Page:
My Dad has PD I think


#1
Hello everybody.

My Dad

Before I started this diary my dad was an outgoing happy go lucky retired gentleman of 67 years. He was a CAD design draughtsman all his life and worked for the Ministry of Defense to quite a high level throughout his career. Mum died 10 years ago after my dad spent there whole wedded life caring for her through MS. He was a daily regular at the golf course and enjoyed an active social life.

January 2010 - Dad develops unexplained pain in his knee and leg but is able to continue his normal way of life including a round of golf most days of the week.

July 2010 - Dad is still suffering with unexplained knee and leg pain and visited the doctor for routine blood tests which showed nothing untoward.

Dec 2010 - Dad is struggling with his unexplained leg pain and it is now affecting his ability to play golf on a regular basis.

March 2011 - Dad's leg is still no better and he struggles with walking over distances and is going golf probably once a week now.

May 2011 - Dad has almost given up going golf now but its not just his leg anymore he seems to be uncomfortable all over. He has also started having slight memory problems.

October 2011 - Dads hand writing is getting unreadable his once print like writing has become a tiny scribble.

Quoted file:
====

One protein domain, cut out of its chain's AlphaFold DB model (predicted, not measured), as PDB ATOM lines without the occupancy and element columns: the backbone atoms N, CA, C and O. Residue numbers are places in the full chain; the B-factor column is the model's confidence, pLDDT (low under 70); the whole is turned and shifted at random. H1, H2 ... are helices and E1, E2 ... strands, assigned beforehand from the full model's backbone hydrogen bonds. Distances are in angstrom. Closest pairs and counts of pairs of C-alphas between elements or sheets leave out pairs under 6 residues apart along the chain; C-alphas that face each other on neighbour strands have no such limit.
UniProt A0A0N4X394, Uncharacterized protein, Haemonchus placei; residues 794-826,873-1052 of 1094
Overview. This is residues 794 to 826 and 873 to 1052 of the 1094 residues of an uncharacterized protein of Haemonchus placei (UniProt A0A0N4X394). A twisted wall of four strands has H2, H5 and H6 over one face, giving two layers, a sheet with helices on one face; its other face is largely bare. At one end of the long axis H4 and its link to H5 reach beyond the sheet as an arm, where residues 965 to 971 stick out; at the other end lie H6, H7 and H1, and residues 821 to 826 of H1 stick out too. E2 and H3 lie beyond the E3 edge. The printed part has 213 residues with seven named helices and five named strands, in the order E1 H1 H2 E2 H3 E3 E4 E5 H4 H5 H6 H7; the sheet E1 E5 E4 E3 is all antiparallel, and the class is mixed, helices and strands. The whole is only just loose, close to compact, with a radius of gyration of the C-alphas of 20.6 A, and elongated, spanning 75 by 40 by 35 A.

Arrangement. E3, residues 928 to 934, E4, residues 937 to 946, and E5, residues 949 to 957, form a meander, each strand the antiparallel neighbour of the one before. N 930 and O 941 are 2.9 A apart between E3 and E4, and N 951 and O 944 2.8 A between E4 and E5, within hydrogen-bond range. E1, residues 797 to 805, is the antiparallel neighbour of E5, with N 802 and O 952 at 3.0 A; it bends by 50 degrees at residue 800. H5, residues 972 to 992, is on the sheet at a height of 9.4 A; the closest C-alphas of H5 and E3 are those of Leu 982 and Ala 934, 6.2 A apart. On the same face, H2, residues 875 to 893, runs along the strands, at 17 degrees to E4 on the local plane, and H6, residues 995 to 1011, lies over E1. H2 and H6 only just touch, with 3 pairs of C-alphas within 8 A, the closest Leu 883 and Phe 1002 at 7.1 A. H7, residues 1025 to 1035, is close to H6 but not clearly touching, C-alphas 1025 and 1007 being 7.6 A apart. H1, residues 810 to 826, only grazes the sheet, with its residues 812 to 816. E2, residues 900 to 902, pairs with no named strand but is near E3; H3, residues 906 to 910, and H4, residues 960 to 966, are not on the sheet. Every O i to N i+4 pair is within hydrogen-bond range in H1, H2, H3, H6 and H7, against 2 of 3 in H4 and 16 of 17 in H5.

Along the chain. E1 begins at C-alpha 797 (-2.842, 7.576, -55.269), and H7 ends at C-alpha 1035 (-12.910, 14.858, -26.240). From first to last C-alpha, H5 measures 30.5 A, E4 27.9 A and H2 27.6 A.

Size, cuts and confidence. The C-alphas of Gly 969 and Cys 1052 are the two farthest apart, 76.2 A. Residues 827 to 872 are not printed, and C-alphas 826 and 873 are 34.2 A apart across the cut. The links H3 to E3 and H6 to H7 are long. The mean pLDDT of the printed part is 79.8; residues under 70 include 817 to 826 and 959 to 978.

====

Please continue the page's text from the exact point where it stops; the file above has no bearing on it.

December 2011 - Dad has stopped golf altogether now. He is becoming more forgetful and seems to be depressed. Dad seems withdrawn and is slowly cutting off his social circle. At this point he also let himself become a victim of what was to become a huge fraud/scam. Computer hackers gained his confidence and started draining his bank account via his debit card details.

March 2012 - Dads eyes have started to appear very sore and red all the time. Crusting along the edges and obviously causing him discomfort. He is walking in a shuffle like movement.

May 2012 - Dad is becoming increasingly withdrawn from all his family and friends and is starting to struggle in communicating with people. His memory is declining. Eyes still a problem. Dad has started to tremble uncontrollably in his hand. This comes and goes on a daily/weekly basis.

June 2012 - Very worried now about how ill dad is looking I asked him to go doctors and get checked out he went but I strongly believe he never told the doctor the whole truth about his ailments. And his blood test came back ok so it was left at that.